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[pct-l] Re: Today's Wall Street Journal
- Subject: [pct-l] Re: Today's Wall Street Journal
- From: Lonetrail at aol.com (Lonetrail@xxxxxxx)
- Date: Thu Dec 11 08:46:54 2003
Here is something interesting. I had the pressure of meeting Reinhold some
years ago. As usually as in the case of all great mountaineers he was inspiring.
> By CHRISTOPHER RHOADS
> >> Staff Reporter of THE WALL STREET JOURNAL
> >> STAVA, Italy -- On June 27, 1970, Reinhold and Guenther Messner
> >> stood atop the 26,650-foot Nanga Parbat, a western Himalayan peak
> >> and one of the world's highest.
> >> The young Tyrolean brothers had just become the first climbers to
> >> scale the peak's southern wall, considered the highest and
> >> biggest mountain face on earth. Then Guenther, 24 years old,
> >> began to suffer altitude sickness, which forced the brothers to
> >> take a different descent down the unexplored western side of the
> >> mountain, as Reinhold, then 25, later told the story. On the way
> >> down, according to Reinhold, an avalanche swept the weakened
> >> Guenther to his death.
> >> Despite the tragedy, the remarkable climb launched the career of
> >> Reinhold Messner, who went on to become one of the world's
> >> greatest mountaineers and adventurers. He was the first to climb
> >> Mount Everest without oxygen, the first to scale all 14 of the
> >> world's 26,000-foot peaks and the first to traverse Antarctica
> >> without machines or dogs. He has earned millions of dollars from
> >> sponsorships, speaking fees and more than 40 books. In 1999, he
> >> was elected to the European Parliament as a member of the Green
> >> Party representing his native Tyrol in northern Italy.
> >> Now, more than three decades after the climb that changed Mr.
> >> Messner's life, the events on Nanga Parbat are threatening to
> >> ruin his well-cultivated reputation.
> >> For the first time, four of the surviving members of the 1970
> >> expedition have broken their silence about what happened. They
> >> accuse Mr. Messner, who is now 59, of lying about the events and
> >> placing his goal of personal glory above the safety of his
> >> brother. His much heralded descent, they assert, was not a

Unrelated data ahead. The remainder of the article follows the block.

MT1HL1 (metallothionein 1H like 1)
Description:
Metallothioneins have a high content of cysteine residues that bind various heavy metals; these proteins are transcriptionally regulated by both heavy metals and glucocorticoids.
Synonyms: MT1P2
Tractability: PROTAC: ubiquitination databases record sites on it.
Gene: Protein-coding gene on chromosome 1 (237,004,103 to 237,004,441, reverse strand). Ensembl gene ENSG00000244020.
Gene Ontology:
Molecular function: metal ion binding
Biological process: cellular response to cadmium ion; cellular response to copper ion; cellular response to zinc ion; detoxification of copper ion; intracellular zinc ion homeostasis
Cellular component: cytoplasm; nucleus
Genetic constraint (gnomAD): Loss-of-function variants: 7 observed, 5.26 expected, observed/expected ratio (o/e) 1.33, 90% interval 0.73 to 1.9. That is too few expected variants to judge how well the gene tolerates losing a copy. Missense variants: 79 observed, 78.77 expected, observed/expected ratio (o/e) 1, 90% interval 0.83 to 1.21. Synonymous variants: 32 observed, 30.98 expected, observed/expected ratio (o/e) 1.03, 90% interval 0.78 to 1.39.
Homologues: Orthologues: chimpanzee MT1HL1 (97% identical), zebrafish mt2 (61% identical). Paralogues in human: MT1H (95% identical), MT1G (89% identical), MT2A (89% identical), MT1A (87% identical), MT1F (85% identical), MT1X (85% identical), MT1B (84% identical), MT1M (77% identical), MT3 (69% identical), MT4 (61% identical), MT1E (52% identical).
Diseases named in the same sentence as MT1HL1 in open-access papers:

> >> necessary emergency route, but, rather, part of a plan he had all
> >> along to achieve the first ever traverse -- up one side, down the
> >> other -- of a 26,000-foot peak. They believe Guenther died
> >> somewhere near the summit, after Reinhold abandoned him. "Not
> >> even the emergency condition of your exhausted brother could keep
> >> you from your ambitious goal," wrote Hans Saler, a member of the
> >> team, in an open letter posted last year on the Internet.
> >> DOW JONES REPRINTS This copy is for your personal, non-commercial
> >> use only. To order presentation-ready copies for distribution to
> >> your colleagues, clients or customers, use the Order Reprints
> >> tool at the bottom of any article or visit: >>
> HREF="http://www.djreprints.com/">www.djreprints.com. ? >>
> >> mples.pdf">See a sample reprint in PDF format ? >Order a
> >> reprint of this article now. A furious battle has erupted,
> >> in the German-language press and in the courtroom. The
> >> accusations fly in several new books relating to the expedition
> >> that have appeared in the past two years, including two by Mr.
> >> Messner himself and two by fellow climbers from the 1970
> >> expedition. He is suing to have books written by Mr. Saler and by
> >> fellow-climber Max-Engelhardt von Kienlin taken out of print
> >> temporarily so that what he considers inaccuracies can be
> >> corrected. The climbers are testifying now in a state civil court
> >> in Hamburg, Germany.
> >> "Once you lose your credibility, you can never restore it," says
> >> Mr. Messner, in the kitchen of the restored 13th-century castle
> >> where he lives, perched on a 3,000-foot cliff in the Tyrolean
> >> Alps. "The only way I can prove my case is to find my brother."
> >> To this end, Mr. Messner is now preparing to return to Nanga
> >> Parbat to scour the avalanche field on the western side of the
> >> mountain for his brother's remains -- to prove that he did not
> >> abandon Guenther at the top. He visited the mountain in October
> >> to begin training local villagers to help with the search. "I
> >> will do it as long as it takes," he says.
> >> Located in the western Himalayas of Pakistan, the summit of Nanga
> >> Parbat wasn't reached until 1953, when Hermann Buhl, another
> >> Tyrolean, made a controversial solo dash -- against the wishes of
> >> the trip leader -- from his camp below the peak. Mr. Buhl's
> >> aggressive single-mindedness deeply influenced the young Mr.
> >> Messner, who calls him his model as a climber.
> >> The plan for the 1970 expedition was to try to repeat Mr. Buhl's
> >> feat but this time by scaling the previously unconquered southern
> >> wall, called the Rupal Face. The first sight of the mountain was
> >> "overwhelming," wrote Guenther, in his journal dated May 15,
> >> 1970. "Huge hanging glaciers, terrifying precipices, furrowed by
> >> avalanches. Right over to the left is the summit of Nanga!"
> >> At 2:30 on the morning of June 27, Reinhold set out alone from
> >> the highest camp in the 25-below-zero darkness up the face. He
> >> had no pack or provisions, since he figured to be back that night
> >> and wanted to travel light. He was climbing alone because the
> >> team had decided that if the weather was bad, they would scrap
> >> the group climb and let Reinhold try a sprint for the summit. The
> >> weather actually was good -- clear and sunny -- but the
> >> expedition leader at the base camp mistakenly fired the signal
> >> flare for bad weather.
> >> Late that morning, sensing he wasn't alone, Reinhold turned to
> >> find Guenther following him up the face. Guenther knew Reinhold
> >> would make the summit in the clear weather and grew frustrated
> >> that he wouldn't share the summit with his older brother,